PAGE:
- Asian 8.1%
- Pacific Islander 0.5%
- Filipino 0.9%
- Hispanic/Latino 15.6%
- African American 1.2%
- White 59.6%
- Other/Declined to state 7.4%
The school competes in the Sunset League. In 2006 the school moved to the Sea View League (which consisted of Huntington Beach, El Toro, Foothill, Woodbridge, Northwood, and Trubuco Hills) from the Sunset League, but moved back to the Sunset League in 2009. The Sunset League now contains Huntington Beach, Edison, Newport Harbor, Fountain Valley, Marina, and Los Alamitos.
In 1989, the California Interscholastic Federation ruled that the Huntington Beach Oilers football team had to forfeit all of their games because of an ineligible player. The school appealed and a judge ruled in favor of the school.
The Huntington Beach High School Varsity Volleyball currently holds the national record of 113 consecutive wins.
- Robert August, Pro Surfer and Film Maker
- Collin Balester, Pitcher for MLB's Washington Nationals
- Corky Carroll, Pro Surfer
- Howie Clark, Professional baseball player
- Hank Conger, Catcher for MLB's Tampa Bay Rays
- Dennis Hamilton, Professional basketball player
- Greg Knapp, Professional football coach
- Courtenay Stewart, 2004 Olympian
- Jim Dedrick, Pitcher for MLB's Baltimore Orioles
- Tony Gonzalez, Professional football player (NFL) – Kansas City Chiefs, Atlanta Falcons
- Jack Haley, basketball player with Los Angeles Lakers and Chicago Bulls
- Sacha Kljestan, Midfielder for MLS's Chivas U.S.A. and R.S.C.Anderlecht.
- Drew McAthy, professional soccer player
- Tito Ortiz, professional mixed martial artist
- Christi Robell, 1980 and 1984 Olympic Gymnast, 1979 Junior National Gymnastics Champion.
- Brett Simpson, Pro Surfer
- Nick Pratto, first round pick in the 2017 MLB Draft by the Kansas City Royals
- Paul McBeth, professional disc golfer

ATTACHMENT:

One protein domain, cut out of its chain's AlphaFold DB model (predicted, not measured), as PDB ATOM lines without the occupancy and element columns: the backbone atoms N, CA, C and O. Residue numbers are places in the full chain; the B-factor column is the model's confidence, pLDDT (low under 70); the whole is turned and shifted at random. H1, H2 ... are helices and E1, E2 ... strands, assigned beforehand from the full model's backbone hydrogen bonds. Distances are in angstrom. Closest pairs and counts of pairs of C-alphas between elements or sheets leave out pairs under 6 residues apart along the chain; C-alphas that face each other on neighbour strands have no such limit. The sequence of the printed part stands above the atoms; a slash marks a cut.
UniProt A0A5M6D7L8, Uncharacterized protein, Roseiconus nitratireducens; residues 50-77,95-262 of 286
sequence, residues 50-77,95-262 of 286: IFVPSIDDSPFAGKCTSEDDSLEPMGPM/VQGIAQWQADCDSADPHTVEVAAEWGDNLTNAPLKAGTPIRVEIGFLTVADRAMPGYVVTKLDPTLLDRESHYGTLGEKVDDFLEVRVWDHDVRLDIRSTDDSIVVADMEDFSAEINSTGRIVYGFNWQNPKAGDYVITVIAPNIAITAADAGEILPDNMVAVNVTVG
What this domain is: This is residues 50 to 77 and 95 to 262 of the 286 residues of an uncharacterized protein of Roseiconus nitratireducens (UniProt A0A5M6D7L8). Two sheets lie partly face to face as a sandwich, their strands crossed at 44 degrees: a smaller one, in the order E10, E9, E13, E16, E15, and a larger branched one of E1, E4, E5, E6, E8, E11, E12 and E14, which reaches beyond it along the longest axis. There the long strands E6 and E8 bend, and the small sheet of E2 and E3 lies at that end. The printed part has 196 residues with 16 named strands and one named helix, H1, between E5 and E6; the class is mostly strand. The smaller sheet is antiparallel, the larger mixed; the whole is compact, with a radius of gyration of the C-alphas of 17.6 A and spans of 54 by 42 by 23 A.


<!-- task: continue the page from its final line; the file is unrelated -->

Art and media
- Steve Breen, nationally syndicated cartoonist.
- Beth Broderick, actor
- MADSTEEZ (Mark Paul Deren), artist
- Mary Beth Evans, actor
- Kyle Selig, Broadway actor
- Matthew Harper, California State Assemblyman and former Huntington Beach Mayor
- Amanda Simpson, Executive Director of US Army Energy Initiatives Task Force, Obama Administration
- Zachary Baker, Rhythm guitar for Avenged Sevenfold
- Dallas Cook, Former trombone player for Suburban Legends
- Forrest Kline, Lead vocals and guitar for Hellogoodbye
- Jesse Kurvink, former keyboardist for Hellogoodbye
- Brian Robertson, Trombone player for Suburban Legends
- Matthew Sanders, Lead vocals for Avenged Sevenfold
- Jimmy Sullivan, Drums for Avenged Sevenfold and formerly of Suburban Legends
- Keaton Stromberg, bass guitar, vocals, back up guitar for Emblem3
- Chad Wackerman, former Drummer and Percussionist for Frank Zappa
- Paul White Jr, former bass guitarist of Hellogoodbye
- Avenged Sevenfold
- Hellogoodbye
- Over It
- Suburban Legends
- Huntington Beach High
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- "Days of our Lives Biographies". nbc.com. Archived from the original on 2007-02-18.
- Hertvik, Nicole (October 31, 2017). "Interview: 'Mean Girls' Star Kyle Selig Discusses Playing Aaron Samuels in the Broadway-Bound National Theatre Premiere". DC Metro Arts.